Chelates are a very important part of hydroponic nutrient solutions as they provide a reliable source of heavy metals. Without chelates, heavy metals can easily go out of solution and become unavailable, either because they precipitate as an insoluble salt or because they are captured by active surfaces with a high affinity for metals. Among the heavy metals, Fe is the most important to chelate as it’s usually present in the largest concentration and is the most easily taken out of solution by the factors mentioned above.
Commonly chelating agents such as EDTA, DTPA and EDDHA are used in solution and they do a great job in providing adequate supplies of micro nutrients to plants. These three chelators have a very high affinity for Fe and therefore ensure that Fe will remain in solution and available to plants. However, a problem all of these chelating agents share is their lack of biodegradability, they all enter plant tissue and are going to be very difficult to get rid of by the plant. They can therefore accumulate in plant tissues to some extent and can cause problems of their own.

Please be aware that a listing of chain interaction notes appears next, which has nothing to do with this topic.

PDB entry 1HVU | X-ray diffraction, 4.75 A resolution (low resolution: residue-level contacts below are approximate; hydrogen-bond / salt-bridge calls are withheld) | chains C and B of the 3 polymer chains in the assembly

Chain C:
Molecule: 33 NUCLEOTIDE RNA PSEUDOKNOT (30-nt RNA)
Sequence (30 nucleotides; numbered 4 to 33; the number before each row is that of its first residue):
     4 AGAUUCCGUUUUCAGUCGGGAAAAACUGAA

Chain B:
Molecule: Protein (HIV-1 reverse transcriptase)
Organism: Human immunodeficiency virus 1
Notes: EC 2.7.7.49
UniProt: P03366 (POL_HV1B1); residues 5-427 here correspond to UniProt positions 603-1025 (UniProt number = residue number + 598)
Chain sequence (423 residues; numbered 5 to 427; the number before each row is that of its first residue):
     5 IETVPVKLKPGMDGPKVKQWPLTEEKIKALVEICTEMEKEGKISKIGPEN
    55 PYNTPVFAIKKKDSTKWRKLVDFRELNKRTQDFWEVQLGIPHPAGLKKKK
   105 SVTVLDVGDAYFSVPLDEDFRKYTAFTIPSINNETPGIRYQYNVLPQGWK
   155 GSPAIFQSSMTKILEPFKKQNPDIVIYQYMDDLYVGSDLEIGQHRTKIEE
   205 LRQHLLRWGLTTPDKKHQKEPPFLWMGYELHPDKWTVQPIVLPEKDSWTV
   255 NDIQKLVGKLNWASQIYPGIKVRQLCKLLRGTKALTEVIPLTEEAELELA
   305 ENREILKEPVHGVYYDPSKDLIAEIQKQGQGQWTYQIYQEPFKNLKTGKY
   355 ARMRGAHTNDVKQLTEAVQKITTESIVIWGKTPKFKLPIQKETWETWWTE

There are however some chelating agents that are both effective at protecting the heavy metals and easily biodegradable, from these, the most largely studied is perhaps imidodisuccinic acid (IDHA) whose structure is showed and compared with the other chelates in the image above. Although this chelating agent shares some common structural features with traditional chelating agents its chemical structure makes it incredibly easy to biodegrade and therefore a nice candidate for fertilizer use.
Several papers have compared IDHA fertilization to traditional Fe chelates (here, here, here, here). Although the IDHA is usually less stable in solution – as it would be expected given its chemical nature – it tends to give better results in terms of absorption and fertilization compared with the other Fe chelates. Given that it is also completely non-toxic to the plants – while the other chelates make the plant deal with the non-biodegradable aspects – plants fertilized with IDHA can actually be healthier. The image above, showing a comparison with EDTA – shows how the IDHA plants were not affected by a fungal infection that ended up affecting the EDTA treatment.
This does not mean that IDHA is the natural best choice for an Fe chelate. Some of the above studies have shown that IDHA can easily be captured by some media and its lack of stability implies that it is not a good choice for extended use in recirculating systems. However IDHA can be a better choice if the media used allows for it and the grower is able to apply it with its biodegradable nature in mind or if the desired products needs to be free of traditional chelate contaminants. In some cases – as mentioned before – it can actually be a significant improvement over traditional chelates.